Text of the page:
Thursday, April 12, 2012

Day 103: Had A Conversation With A Homeless Person

As I have said in a previous post, Chicago, per capita, has one of the highest homeless populations in the United States. A day doesn't go by where I am walking around the city and don't see at least 5 people asking for change, food, etc. I wish I had won the Mega Millions so that I could go around and take care of each person I met. It saddens me to see how many people walk by and disregard the homeless both here and in other cities. Every single day they are treated like they aren't even human, when in reality they are the same as everyone else. Unfortunately, due to a loss of work, mental sickness, dependence issues or many other reasons, they haven't been able to "make it." One of the homeless men I gave a care package to said even a small "hello" from a stranger sometimes helps him get through the day. Since then, I always make it a point to smile, head nod or in some way acknowledge each homeless person I see. I really feel as though I could be doing more though and that brings me to today's random act. Today, as I walk around my territory for work, I am going to make it a point to have a conversation with a homeless person. Whether it is general chit chat or the story of how they got in this position, I want them to know that there are people out there who don't look down upon them. All I ask of the people who read this blog is to just be more cognizant of the impact that both positive and negative gestures can have on others, and to know that even just a smile and "hello" can go a very long way.

8 comments:

  1. I was always told growing up that I should ignore the panhandlers because they're just dirty people and they're all dangerous.

    What I've come to discover through my own daily giving challenge is that they are human, just like me. Yes, one has to keep one's own safety in mind, but a kind word and a McDonald's gift card are a good way, as you say, to help someone get through a day on the streets.

    Eric

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  2. i love this random act and also feel that instead of or as well as giving my spare change to a homeless person I could do a lot more and vow to do that from now on.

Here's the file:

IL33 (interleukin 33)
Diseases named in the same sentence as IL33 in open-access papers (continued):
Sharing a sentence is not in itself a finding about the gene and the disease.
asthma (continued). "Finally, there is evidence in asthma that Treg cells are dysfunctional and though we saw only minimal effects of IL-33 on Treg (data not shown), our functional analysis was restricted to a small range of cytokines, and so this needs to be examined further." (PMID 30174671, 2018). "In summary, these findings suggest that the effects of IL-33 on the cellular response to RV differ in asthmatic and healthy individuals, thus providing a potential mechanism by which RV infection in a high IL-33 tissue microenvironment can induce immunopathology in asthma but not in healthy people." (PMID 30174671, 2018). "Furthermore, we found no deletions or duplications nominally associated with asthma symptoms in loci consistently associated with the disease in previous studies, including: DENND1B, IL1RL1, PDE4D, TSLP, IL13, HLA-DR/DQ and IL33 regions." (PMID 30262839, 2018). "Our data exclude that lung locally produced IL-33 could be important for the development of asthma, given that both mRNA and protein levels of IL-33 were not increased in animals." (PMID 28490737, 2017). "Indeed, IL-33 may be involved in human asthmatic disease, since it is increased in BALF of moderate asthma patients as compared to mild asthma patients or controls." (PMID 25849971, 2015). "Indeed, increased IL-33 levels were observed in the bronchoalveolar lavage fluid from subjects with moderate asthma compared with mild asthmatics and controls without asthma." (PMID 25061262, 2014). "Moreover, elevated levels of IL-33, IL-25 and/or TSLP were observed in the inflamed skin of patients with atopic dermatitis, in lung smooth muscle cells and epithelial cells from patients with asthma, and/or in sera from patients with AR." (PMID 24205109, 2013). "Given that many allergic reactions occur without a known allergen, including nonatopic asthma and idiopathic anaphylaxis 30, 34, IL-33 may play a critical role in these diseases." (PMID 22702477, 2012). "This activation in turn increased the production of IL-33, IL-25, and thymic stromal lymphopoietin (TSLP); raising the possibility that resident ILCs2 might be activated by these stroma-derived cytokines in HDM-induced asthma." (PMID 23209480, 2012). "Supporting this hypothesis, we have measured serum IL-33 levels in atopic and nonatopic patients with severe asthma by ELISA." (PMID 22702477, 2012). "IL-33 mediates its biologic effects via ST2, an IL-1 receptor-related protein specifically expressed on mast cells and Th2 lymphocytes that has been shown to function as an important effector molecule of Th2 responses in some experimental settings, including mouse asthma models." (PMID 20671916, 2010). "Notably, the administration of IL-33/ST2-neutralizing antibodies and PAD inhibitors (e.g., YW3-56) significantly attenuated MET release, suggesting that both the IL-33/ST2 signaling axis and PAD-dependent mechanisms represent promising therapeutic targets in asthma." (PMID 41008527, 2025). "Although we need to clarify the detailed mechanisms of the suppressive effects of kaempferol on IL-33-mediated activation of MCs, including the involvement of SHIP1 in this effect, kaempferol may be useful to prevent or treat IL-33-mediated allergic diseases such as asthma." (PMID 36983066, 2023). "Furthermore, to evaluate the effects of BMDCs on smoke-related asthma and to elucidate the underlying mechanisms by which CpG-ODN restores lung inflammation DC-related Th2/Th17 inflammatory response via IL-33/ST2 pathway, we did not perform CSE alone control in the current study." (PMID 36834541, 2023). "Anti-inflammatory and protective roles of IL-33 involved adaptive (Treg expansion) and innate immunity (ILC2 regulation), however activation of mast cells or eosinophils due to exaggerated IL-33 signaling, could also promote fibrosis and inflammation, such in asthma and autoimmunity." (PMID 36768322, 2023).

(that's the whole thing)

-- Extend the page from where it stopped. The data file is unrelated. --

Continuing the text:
You are such an inspiration!

    Keep up the good work.

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  3. I am going to Chicago this weekend and was already thinking about this very subject. I myself find it very hard to make eye contact with each person in this situation because almost all of them are asking for money. If I smile and continue on, it's as if I'm acknowledging their presence but completely ignoring the fact that they just asked me a question. (but let's face it, most of us don't keep enough spare cash in our pocket to hand even a $1 bill to each person who asks us for money) It always weighs heavily on my heart when I am in the city. I am going to try to do a better job of dealing with this over the weekend, though.....you are so inspirational!

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  4. From the beginning rich people have been forced to live and walk around with the poor, their children and grandchildren have been forced to grow up in poverty stricken cities.. That to me only shows how "poor" the wealthy really are.

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  5. The other day on my way to the chinese place I walked past a man who was screaming for food at every person who passed. On impulse, and because of inspiration from you, I bought him dinner and handed it to him on my way back home. Thanks for being an inspiration to all!

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  6. I often think of the homeless, or less fortunate people you see at expressway ramps, stop lights with homemade signs. It's easy to be cynical, thinking they would use the money for liquor, or waste it some other way, or even thinking that they really aren't homeless or needy. How can those who are really in need expect people to look past those cynical thoughts? When I took a Major American Authors class at DePaul, we were discussing Grapes of Wrath, and my professor compared the migration of the Okies to California to the homeless people we see today - they didn't know if they would get what they needed, they didn't know who would help them, but somehow they had faith that somebody would. And so day after day, as people pass them by, as people don't help, they wait for those who will help. They are willing to stand out there, willing to take the looks and cynicism because there ARE people who will help. You are one of those people, one of those that the homeless and destitute can have faith in.

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  7. Your endeavors never fail to impress.

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  8. You're absolutely right. This blog has inspired me to be more cognizant of the homeless people in the streets of Paris.

    Cathy Trails

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